Joe Carter takes time out from rightfully celebrating the Huckster’s victory to offer a sincere apology:
Earlier this week I made reference to a rumor going around about Mitt Romney. Several readers–including a few men who I respect greatly–gently chastised me for making the remark. As my friend Steve Camp wrote in a comment, “You dishonor the FRC and the body of Christ by joining in on this type of negative pandering….
But they are right; I am guilty of behaving shamefully. I owe an apology not only to Mitt Romney but to all of the readers of this blog. I am truly sorry that I stopped so low as to spread such gossip.
I don’t accept Joe’s apology because I don’t believe it is necessary. In fact, I wish Joe hadn’t merely mentioned the rumor that apparently everyone inside the campaigns knows, but informed the uninformed masses precisely what the insiders were discussing. One of the primary benefits of the blogosphere is that it makes information previously available only to the elite available to everyone and it does not behoove bloggers to mimic the outmoded media’s standard designed to protect the political elite from scrutiny by the people.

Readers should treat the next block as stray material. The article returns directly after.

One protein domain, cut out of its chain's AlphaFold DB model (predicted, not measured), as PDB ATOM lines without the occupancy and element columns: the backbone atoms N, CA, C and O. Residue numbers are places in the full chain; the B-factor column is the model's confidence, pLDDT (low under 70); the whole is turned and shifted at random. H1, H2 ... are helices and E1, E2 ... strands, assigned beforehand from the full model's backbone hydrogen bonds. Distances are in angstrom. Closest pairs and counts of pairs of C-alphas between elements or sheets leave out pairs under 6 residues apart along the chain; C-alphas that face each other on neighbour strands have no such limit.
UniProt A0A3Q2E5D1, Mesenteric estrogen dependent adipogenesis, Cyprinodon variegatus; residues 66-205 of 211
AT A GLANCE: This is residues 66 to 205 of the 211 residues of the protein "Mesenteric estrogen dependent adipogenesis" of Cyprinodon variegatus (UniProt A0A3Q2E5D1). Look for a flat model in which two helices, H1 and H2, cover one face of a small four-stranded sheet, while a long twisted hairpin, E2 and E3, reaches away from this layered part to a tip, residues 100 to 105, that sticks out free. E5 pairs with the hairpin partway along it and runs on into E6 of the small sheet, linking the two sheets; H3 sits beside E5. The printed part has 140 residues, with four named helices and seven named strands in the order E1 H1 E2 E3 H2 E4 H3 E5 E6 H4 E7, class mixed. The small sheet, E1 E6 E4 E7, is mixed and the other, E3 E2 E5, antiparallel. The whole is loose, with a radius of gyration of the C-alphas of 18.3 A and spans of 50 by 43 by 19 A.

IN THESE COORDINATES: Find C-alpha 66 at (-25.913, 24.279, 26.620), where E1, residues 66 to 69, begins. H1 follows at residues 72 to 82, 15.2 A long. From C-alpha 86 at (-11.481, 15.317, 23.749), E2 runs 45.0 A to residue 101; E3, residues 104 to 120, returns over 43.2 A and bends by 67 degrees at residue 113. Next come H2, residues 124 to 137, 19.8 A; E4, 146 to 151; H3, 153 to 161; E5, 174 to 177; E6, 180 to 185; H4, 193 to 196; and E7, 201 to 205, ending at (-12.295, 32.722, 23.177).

The truth is that the media always gets it wrong. Always. I was recently interviewed by a newspaper reporter and was blatantly misquoted – not actually misquoted, the reporter erroneously wrote that I said something in keeping with the story narrative that I did not actually say. I wasn’t upset because this sort of thing has happened literally every time but one that I have been a part of a newspaper story or television report.
I’m quite aware that rumors get out of hand and some of them are completely false. There’s no shortage of wildly inaccurate ones about me out there, but that’s true of every public figure with critics, no matter how insignificant they might be. I don’t think the Biblical injunction applies in this situation because information that could reflect on the selection of a national leader isn’t mere gossip and if the information is available to the power players, it should also be available to the voting public.